Seacera’s painful RM48 mil fundraising misstep

This article first appeared in The Edge Malaysia Weekly, on January 29, 2018 - February 04, 2018.
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LAST Monday, tile manufacturer Sea­cera Group Bhd finally completed its long-overdue RM16.9 million acquisition of a warehouse in Melaka, to be used as its distribution hub for the southern region of Peninsular Malaysia.

The acquisition — first proposed on May 17 last year — was supposed to have been completed by the third quarter of 2017 but it was delayed after Seacera’s share price plummeted late last August.

The plunge in share price not only made it necessary for Seacera to issue more shares to help pay for the warehouse but also significantly cut proceeds to a separately planned 30% share placement. The share placement could have been done earlier but was not and ended up raising less than one-third of what the company had wanted.

Part of the reason that the share placement was not done earlier (and ahead of the share price plunge) was because the company had wanted to save time and money by calling a shareholders meeting together with the warehouse acquisition.

To recap, Seacera had planned to issue 8.85 million shares at RM1.40 each to raise RM12.4 million to partly fund the acquisition — which meant that it would only need to use RM4.5 million of its existing funds.

As its share price plunged over 28% within a week last August, Seacera had to issue more shares — 10.97 million shares — and at a lower issue price of RM1.13 apiece to raise the intended RM12.4 million proceeds.

But for Seacera, the pain goes beyond the extra number of shares it had to sell at a lower price to complete the delayed acquisition.

So what happened?

Those in the know say Seacera had proposed a 30% share placement about a month before it announced its warehouse purchase.

The company — which is involved in the manufacturing of tiles as well as the property and construction businesses — wanted to issue 70.77 million shares on April 21 last year, which would have raised RM70.77 million at an issue price of RM1 each.

It had earmarked RM40 million to expand its property development and construction businesses, leaving RM20.3 million for working capital and RM10 million to pare down borrowings.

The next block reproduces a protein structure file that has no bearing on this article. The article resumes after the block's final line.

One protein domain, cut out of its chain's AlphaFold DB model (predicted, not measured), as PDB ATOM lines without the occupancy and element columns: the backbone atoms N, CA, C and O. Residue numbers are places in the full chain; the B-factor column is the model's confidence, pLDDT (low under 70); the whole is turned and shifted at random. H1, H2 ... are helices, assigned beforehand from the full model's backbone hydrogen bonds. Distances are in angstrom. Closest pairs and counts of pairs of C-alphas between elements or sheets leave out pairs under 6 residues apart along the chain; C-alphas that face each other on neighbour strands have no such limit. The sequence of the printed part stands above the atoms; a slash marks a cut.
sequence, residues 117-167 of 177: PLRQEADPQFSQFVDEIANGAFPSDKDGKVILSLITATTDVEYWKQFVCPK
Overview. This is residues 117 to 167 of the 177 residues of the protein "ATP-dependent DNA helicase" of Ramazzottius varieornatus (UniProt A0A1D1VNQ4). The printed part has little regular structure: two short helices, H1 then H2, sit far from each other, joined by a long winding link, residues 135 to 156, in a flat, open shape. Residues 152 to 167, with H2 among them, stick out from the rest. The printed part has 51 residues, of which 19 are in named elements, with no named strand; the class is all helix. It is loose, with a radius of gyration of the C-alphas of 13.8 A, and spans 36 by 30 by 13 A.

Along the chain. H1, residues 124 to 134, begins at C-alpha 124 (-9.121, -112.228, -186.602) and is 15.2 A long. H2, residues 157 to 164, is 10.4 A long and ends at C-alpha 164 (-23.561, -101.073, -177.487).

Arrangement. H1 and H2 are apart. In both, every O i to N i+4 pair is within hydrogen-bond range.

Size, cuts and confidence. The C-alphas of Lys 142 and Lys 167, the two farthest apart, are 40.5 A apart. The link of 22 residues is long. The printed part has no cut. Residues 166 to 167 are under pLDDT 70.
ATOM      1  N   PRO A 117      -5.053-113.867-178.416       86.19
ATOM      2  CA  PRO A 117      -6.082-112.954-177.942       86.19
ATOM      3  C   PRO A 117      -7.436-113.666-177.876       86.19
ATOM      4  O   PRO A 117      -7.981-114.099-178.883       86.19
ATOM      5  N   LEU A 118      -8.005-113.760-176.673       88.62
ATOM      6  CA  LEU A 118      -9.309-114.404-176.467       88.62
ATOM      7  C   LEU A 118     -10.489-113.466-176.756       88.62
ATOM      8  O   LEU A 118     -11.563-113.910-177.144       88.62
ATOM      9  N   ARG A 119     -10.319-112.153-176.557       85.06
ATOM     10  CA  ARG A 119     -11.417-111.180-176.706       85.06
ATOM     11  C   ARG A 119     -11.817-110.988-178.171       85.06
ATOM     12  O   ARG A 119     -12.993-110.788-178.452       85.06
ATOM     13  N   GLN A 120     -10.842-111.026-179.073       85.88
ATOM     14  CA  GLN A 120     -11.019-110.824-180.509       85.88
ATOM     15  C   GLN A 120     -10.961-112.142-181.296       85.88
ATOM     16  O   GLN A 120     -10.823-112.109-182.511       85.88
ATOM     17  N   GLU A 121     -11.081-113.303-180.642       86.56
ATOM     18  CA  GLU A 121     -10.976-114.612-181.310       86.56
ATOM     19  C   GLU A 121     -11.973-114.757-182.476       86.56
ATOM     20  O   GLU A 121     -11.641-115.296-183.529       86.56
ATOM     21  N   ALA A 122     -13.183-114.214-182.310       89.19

Seacera had signed conditional subscription agreements with 12 proposed subscribers, who agreed to take up 70 million shares. They were Datuk Seri Yeoh Soo Ann, Datuk Wong Weng Kung, Datuk Yap Wai Fong, Datuk Poh Thiam Seong, Datuk Jeremy Chia Pei Chai, Datin Chai Sook Tieng, Gan Hai Toh, Tung Han Bee, Teoh Hwa Peng, Teoh Teng Guan, Fantastic Fortress Sdn Bhd and TA Investment Management Bhd.

At the time, the company had four months through to Aug 21 to get approval from its shareholders and all relevant authorities.

Last May, the warehouse purchase came about. While both exercises are not related, it is learnt that Seacera decided to save time and cost by having one extraordinary general meeting (EGM) on Aug 17 to pass both resolutions. The resolutions passed without issue.

The problem arose when Seacera was hit by margin calls when its share price plunged a few days later.

The counter plummeted 28% from RM1.32 on Aug 22 to 94.5 sen on Aug 29, spooking potential investors, including some of its proposed subscribers. Margin calls happen when stockbroking firms sell shares in their clients’ accounts to recover the money loaned to the clients to buy the shares. The Edge learnt that the margin call on Seacera was made by Malayan Banking Bhd and AmBank.

A person familiar with the matter says, in hindsight, Seacera should have sought shareholder approval for the 30% share placement and warehouse acquisition separately.

“The company missed the timing. They were given four months to seek shareholder approval. They should have called for an EGM earlier and completed the share issuance exercise first. Instead, they wanted to save on the meeting expenses and so, they waited for the warehouse acquisition,” he remarks.

Good intentions notwithstanding, the fact remains that Seacera was only able to raise RM23.2 million — just under one-third of the original RM70.77 million target. This painful RM48 million lesson is something that its key decision-makers will have to deal with when they next face the shareholders.



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